RGIII never even heard of Liberty until McCaw came here in 2016, and even then he didn’t pay much attention until Willis arrived in 2019 as a transfer from Auburn.

“I thought Liberty was just handwriting on the Statue of Liberty,” Griffin said with a laugh. “We all know more because of Malik Willis. Now the whole NFL community, the whole world is going to find out. ”

Liberty Football Liaison Javon Hubbard hopes so. He oversaw the preparation of the facilities and planned every detail for the arrival of this “who’s who” group of the league.

Liberty has had only one first-round pick in its history – tight end Eric Green, 21st overall at Pittsburgh in 1990. Since then, no player has been picked higher than the fourth round, and only three players have been drafted during that time.

Fortunately for Hubbard, the facilities rival those of most major football programs, starting with a state-of-the-art indoor facility, where most of the drills took place. So this part was not difficult.

The rest was like drawing up a plan for a new house. He grew from a few members of the football staff and communications department organizing the event to the entire sports department at his disposal.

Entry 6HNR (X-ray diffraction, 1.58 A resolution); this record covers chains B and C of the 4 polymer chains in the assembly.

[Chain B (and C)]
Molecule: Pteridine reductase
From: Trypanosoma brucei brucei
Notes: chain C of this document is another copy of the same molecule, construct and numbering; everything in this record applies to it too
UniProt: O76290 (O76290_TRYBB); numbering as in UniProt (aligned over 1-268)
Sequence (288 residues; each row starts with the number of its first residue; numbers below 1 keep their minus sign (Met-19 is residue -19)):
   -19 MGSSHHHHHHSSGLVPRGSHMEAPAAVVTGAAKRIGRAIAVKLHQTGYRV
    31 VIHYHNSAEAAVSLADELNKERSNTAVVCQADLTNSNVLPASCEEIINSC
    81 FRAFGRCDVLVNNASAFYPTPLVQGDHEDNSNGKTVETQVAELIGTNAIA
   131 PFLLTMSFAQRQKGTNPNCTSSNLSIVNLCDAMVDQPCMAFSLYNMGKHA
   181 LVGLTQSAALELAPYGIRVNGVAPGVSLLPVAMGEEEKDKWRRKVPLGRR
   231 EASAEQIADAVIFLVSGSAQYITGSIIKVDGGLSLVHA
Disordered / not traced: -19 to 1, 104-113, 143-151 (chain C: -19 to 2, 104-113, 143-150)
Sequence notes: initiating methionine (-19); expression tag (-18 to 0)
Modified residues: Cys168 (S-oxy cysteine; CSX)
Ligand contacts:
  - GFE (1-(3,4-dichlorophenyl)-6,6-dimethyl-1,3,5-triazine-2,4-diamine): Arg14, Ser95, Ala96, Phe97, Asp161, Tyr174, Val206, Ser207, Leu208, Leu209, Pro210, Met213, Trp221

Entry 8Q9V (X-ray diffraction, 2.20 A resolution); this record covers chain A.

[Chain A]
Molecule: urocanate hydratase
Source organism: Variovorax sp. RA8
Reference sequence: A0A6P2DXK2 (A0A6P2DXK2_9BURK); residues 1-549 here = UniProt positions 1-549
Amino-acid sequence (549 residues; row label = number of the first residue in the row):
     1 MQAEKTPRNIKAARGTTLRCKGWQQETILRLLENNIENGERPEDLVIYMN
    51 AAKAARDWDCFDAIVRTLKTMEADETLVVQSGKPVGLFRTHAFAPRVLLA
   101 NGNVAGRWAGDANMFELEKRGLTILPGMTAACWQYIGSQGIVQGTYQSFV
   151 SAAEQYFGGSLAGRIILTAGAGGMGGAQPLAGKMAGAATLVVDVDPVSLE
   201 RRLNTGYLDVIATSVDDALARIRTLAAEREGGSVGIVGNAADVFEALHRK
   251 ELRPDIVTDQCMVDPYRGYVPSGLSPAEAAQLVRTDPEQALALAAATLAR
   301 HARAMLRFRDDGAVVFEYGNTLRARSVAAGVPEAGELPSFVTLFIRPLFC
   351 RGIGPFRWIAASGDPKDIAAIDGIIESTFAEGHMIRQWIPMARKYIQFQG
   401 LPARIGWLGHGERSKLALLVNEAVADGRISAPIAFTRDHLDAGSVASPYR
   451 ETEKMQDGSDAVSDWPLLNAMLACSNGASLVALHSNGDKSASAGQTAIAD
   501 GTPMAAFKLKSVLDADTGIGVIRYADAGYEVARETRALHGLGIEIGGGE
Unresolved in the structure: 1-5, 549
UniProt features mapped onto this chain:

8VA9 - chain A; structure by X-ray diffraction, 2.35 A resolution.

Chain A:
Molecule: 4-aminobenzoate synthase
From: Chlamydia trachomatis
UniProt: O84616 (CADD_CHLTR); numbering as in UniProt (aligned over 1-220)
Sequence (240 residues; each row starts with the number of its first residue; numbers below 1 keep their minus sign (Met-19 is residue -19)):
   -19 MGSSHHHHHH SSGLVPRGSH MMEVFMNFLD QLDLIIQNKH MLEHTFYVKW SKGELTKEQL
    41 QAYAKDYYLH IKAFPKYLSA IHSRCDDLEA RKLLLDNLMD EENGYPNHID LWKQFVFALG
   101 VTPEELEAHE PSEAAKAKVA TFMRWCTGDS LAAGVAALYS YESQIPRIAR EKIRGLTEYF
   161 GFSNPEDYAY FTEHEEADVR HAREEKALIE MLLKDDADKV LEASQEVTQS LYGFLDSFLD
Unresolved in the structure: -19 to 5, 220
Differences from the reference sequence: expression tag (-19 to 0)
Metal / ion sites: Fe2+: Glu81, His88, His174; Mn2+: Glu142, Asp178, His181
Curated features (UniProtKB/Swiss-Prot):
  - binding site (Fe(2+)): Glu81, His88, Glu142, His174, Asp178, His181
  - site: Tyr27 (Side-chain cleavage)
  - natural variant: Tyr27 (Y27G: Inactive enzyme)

Everything is on deck. All other football-related activities for the day have been canceled, even though the team is in the midst of spring training.

Everyone wants to send the message to those who have never been to campus that the brand of football and the facilities here are better than perceived nationally.

That, in turn, could help convince more players with Willis’ talent to choose Liberty.

“It’s monumental,” Hubbard said.


In his barbershop, Chopper vividly remembers the time Coach Freeze sat in his leather chair in 2019 and talked about a kid he was bringing in who had only attempted 14 passes in 15 games at Auburn. He remembered Freeze saying the kid didn’t know how good he was.

But Freeze told him that day that the kid was special and that he would change Liberty’s schedule.

It was obvious on Tuesday.

“This is an unprecedented brand-building opportunity,” McCaw said.

In some ways, Freeze says Tuesday is bigger than his 2016 class at Ole Miss which featured three players – tackle Laremy Tunsil (No. 13), receiver Laquon Treadwell (23) and defensive tackle Robert Nkemdiche (29) – enter the first round.

That’s because early rounds, or even big storylines, were nothing new to Ole Miss. In 2009, the story of left tackle Michael Oher, selected No. 23 by Baltimore two years earlier, became a Hollywood hit in the movie “The Blind.” Side.”’

But Willis, because of the exposure he brings, brings exposure to many other players who might have been overlooked had he not become a star.